John Fire Lame Deer

John Fire Lame Deer (in Lakota Tȟáȟča Hušté; March 17, 1903[1] – December 14, 1976,[2] also known as Lame Deer, John Fire and John (Fire) Lame Deer) was a Lakota holy man, member of the Heyoka society,[citation needed] grandson of the Miniconjou head man Lame Deer, and father of Archie Fire Lame Deer.

Tȟáȟča Hušté
John Fire Lame Deer
John Fire Lame Deer.jpg
Tȟáȟča Hušté

(1903-03-17)March 17, 1903
DiedDecember 14, 1976(1976-12-14) (aged 73)
NationalityAmerican Indian
Other namesJohn Fire

John Fire Lame Deer was a Mineconju-Lakota Sioux born on the Rosebud Indian Reservation. His father was Silas Fire Let-Them-Have-Enough. His mother was Sally Red Blanket. He lived with his grandparents until he was 6 or 7, after which he was placed in a day school near the family until age fourteen. He was then sent to a boarding school, one of many run by the U.S. Bureau of Indian Affairs for Indian youth. These schools were designed to assimilate Native Americans into the dominant culture after their forced settlement on reservations. Lame Deer's mother died of tuberculosis in 1920. His father moved north to Standing Rock Indian Reservation soon after and left Lame Deer with land and livestock, which Lame Deer quickly sold.[3]

Lame Deer's life as a young man was rough and wild; he traveled the rodeo circuit as a rider and later as a rodeo clown. He was a member of the peyote church and tribal policeman as well.[3] According to his personal account, he drank, gambled, womanized, and once went on a several-day-long car theft and drinking binge.

Making his home at the Pine Ridge Reservation and traveling around the country, Lame Deer became known both among the Lakota and to the American public at a time when indigenous culture and spirituality were going through a period of rebirth and the psychedelic movement of the 1960s had yet to disintegrate. He often participated in American Indian Movement events, including sit-ins at the Black Hills. The Black Hills is land that was legally owned by the Lakota until it was illegally seized by the United States government without compensation after the discovery of gold in the area.[4] The Black Hills are sacred to the Lakota and a number of other Plains tribes. The U.S. Supreme Court found that the federal government "decided to abandon the Nation's treaty obligation to preserve the integrity of the Sioux territory"[5] and used military force to seize the Black Hills.[6] The Lakota continue to campaign for the return of the Black Hills.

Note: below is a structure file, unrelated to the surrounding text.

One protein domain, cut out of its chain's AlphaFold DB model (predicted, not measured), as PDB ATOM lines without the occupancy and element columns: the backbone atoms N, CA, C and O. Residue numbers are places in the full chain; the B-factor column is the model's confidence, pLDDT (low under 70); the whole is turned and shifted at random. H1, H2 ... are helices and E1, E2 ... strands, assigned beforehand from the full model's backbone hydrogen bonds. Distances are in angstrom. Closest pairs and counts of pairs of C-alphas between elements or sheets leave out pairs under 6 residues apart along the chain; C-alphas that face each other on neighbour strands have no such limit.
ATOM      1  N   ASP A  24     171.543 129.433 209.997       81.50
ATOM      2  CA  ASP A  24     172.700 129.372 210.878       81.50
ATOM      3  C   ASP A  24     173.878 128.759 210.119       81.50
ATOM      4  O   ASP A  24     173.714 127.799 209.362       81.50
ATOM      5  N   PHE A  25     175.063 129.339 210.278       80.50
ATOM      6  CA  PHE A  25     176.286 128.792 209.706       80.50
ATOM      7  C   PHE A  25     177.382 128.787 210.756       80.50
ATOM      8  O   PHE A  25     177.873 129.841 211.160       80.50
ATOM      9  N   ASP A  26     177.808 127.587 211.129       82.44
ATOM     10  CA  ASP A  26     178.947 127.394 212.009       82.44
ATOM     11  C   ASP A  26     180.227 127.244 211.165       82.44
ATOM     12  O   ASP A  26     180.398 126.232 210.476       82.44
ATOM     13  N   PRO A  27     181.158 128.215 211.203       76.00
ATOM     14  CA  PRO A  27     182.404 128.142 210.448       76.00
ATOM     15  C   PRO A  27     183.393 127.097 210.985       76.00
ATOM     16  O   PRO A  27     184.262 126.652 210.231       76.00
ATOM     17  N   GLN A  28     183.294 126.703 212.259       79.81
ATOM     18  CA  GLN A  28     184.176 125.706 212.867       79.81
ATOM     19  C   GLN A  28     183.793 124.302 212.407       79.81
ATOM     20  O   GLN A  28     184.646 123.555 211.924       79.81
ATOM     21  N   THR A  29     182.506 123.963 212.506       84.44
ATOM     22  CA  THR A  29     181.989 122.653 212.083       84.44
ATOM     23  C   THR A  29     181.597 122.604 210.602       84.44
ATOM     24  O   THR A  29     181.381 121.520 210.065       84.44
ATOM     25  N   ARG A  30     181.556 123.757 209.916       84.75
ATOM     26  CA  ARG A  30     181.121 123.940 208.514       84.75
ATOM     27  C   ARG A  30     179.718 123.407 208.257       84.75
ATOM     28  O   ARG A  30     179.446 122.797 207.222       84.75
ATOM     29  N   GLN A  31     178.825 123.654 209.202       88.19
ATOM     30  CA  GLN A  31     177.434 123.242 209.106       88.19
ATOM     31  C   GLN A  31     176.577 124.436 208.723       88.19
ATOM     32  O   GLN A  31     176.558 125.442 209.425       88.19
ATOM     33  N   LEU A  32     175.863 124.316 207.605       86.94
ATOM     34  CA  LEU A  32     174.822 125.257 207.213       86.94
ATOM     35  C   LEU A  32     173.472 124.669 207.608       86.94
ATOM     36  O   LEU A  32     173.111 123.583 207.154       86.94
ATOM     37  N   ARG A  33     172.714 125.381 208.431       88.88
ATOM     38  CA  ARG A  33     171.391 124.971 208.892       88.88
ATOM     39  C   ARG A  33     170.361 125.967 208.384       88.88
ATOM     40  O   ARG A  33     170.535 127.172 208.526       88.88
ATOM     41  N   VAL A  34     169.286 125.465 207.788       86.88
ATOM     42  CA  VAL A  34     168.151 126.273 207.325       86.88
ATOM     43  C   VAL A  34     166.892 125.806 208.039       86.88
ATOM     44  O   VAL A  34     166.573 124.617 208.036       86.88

Lame Deer, Seeker of VisionsEdit

In 1972, Richard Erdoes published Lame Deer, Seeker of Visions; his recorded interviews with Lame Deer are part of the Richard Erdoes Papers at the Beinecke Rare Book and Manuscript Library, Yale University.

The book is about Lame Deer's later life, when he decided that he wanted to be a teacher and a healer. Erdoes writes of Lame Deer's opinions of Elk, Bear, Buffalo, Coyote, and Badger medicine,[7] and the importance Lakota ceremonial traditions played in his later life and eventual understanding of the world.[8]


  1. ^ "John Fire Lame Deer (Tahca Ushte)". National Park Service. Retrieved September 2, 2021.
  2. ^ "Indian Chief". Reading Eagle. 1976-12-16. Retrieved 2015-09-05.
  3. ^ a b Sanborn, Geoff (October 2002). "Lame Deer, John Fire". American National Biography. doi:10.1093/anb/9780198606697.article.1603477. Retrieved 2019-11-20.{{cite web}}: CS1 maint: url-status (link)
  4. ^ United States v. Sioux Nation of Indians, 448 U.S. 371, 378 (1980).
  5. ^ Sioux Nation of Indians, 448 U.S. at 378.
  6. ^ Sioux Nation of Indians, 448 U.S. at 381-382.
  7. ^ Erdoes, Richard (1972) Lame Deer, seeker of visions. New York: Simon and Schuster. ISBN 0-671-55392-5
  8. ^ Rice, Julian (Spring 1994). "A Ventriloquy of Anthros: Densmore, Dorsey, Lame Deer and Erdoes". American Indian Quarterly. 18 (2): 169–196. doi:10.2307/1185245. JSTOR 1185245.

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